Wednesday, July 14, 2004

Kerry on Education

The fourth chapter of A Call to Service by Senator John Kerry is "The Challenge of Creating World-Class Schools." He tosses out a number of suggestions in this chapter, so many in fact that I cannot possibly include them all here. I'll be offering just a taste of a few of his points. I recommend that everyone read the entire book to get a fuller view of Kerry's vision for America.

He speaks of his frustration regarding the implementation of the No Child Left Behind Act, which he sponsored. Although not perfect, he saw this Act as having the potential to introduce a good bipartisan reform in education. This is how Kerry describes what followed the passing of this act; "But before the ink was even dry on the act, the president abandoned the new bargain by denying states and school districts the promised federal resources."

Here is how Kerry attempts to make sense of this paradox;

...The abandonment of the grand bargain of more resources and flexibility in exchange for results sets up education reform for failure - a failure that could well sour the American people as a whole on the possibility of substantive positive changes in our public schools.

There is no question that there are those in the Administration - and even more so, in the Republican Party - who would applaud this development. Some conservatives openly oppose education reform because they don't consider public schools worth saving. They prefer subsidies to go to private schools that have no accountability for achieving specific educational results, letting market forces dictate what knowledge and skills we want our children to possess. Many Republicans are absolutists when it comes to moral standards of right and wrong but, ironically, are relativists when it comes to educational standards of knowledge and ignorance.
- A Call to Service,
pp. 105-106
I'm pleased to see Kerry come out and say what many know to be true, but rarely hear from Washington; the plan is to force public education into failure by starving it, so a voucher system can be established, which will eventually privatize education, and make it accessible only to those who have the means to pay for it.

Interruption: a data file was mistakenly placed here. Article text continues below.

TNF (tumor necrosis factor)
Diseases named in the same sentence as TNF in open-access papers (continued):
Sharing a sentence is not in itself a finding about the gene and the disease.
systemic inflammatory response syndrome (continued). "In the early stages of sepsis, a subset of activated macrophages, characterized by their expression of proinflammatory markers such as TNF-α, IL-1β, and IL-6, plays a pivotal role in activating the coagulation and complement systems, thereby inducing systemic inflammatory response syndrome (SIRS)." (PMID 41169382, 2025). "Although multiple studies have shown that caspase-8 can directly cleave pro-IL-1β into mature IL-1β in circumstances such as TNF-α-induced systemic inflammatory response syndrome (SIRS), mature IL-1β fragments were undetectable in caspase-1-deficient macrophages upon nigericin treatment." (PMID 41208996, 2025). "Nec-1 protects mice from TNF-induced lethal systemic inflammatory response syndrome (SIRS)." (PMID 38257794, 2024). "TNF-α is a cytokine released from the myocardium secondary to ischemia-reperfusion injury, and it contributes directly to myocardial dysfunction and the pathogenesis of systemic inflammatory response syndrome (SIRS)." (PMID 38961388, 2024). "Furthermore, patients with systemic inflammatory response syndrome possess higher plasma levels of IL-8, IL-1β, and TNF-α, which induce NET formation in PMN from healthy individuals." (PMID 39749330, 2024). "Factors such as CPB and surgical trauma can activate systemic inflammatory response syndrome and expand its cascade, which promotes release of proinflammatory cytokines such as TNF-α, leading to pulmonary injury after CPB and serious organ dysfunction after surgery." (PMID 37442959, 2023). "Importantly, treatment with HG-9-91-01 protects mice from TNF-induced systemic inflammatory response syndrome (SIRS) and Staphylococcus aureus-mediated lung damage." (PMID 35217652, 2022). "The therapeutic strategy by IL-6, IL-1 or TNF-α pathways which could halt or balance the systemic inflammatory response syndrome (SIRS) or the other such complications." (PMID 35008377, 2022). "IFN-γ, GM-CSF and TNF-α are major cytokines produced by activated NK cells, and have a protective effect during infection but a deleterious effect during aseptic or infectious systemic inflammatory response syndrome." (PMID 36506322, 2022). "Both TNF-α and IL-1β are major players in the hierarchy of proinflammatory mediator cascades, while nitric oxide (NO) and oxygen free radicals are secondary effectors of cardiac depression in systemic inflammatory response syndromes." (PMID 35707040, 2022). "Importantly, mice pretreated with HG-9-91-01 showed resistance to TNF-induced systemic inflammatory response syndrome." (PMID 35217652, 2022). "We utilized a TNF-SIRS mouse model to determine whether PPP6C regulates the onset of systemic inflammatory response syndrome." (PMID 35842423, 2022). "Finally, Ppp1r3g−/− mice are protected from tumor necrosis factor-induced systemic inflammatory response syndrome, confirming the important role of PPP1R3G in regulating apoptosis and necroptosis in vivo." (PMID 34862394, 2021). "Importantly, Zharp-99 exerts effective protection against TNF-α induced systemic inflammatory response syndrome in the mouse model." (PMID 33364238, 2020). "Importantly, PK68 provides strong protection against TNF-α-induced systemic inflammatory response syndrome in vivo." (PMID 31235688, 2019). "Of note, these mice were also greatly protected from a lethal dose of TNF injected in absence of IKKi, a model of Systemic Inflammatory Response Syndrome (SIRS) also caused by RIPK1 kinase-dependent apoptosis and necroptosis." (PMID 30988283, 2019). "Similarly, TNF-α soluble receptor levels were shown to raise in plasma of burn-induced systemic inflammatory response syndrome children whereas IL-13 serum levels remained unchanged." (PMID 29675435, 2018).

Over time, the government will cut back on subsidizing vouchers, because of "budget restraints," which will assure that "those people" will end up where they belong; in privatized prisons, where they will be used as slave labor and be removed from the gene pool. Of course, John Kerry would not use such harsh words, but I have no hesitation in giving them voice.

The right to a public education is one of the greatest gifts we have to offer our citizens. The attempt to make a profit from education while denying it to low income families needs to be called for what it is; capitalism and elitism gone wild.

Much of Kerry's plan to reform education focuses on recruiting and supporting top-notch teachers and stopping the move to micromanage our schools;

First, we need to place more emphasis on teaching and less on bureaucracy. Look at most school boards in this country and you will see a classic industrial-age bureaucracy seeking to own and operate every aspect of public education and to micromanage the activities of everyone working in the schools...many public schools are governed by a system that neither provides effective leadership at the top nor accepts leadership in individual schools or classrooms. The result is that no one is really held responsible for the education of our kids. The managers of our public schools, the superintendents and principals, are often left to be scapegoats for complaints by parents and taxpayers...

...We need to give public institutions more freedom from micromangement in exchange for strict accountability for achieving tangible improvements in knowledge and skills of our children.
_ A Call,
pp. 106-107.
For those wanting a summary in the form of a campaign promise;

If I'm elected president, I will make lifting the performance of public schools and giving them the tools and flexibility to succeed the top educational priority of my administration.
-A Call,
p. 106.
To be continued...


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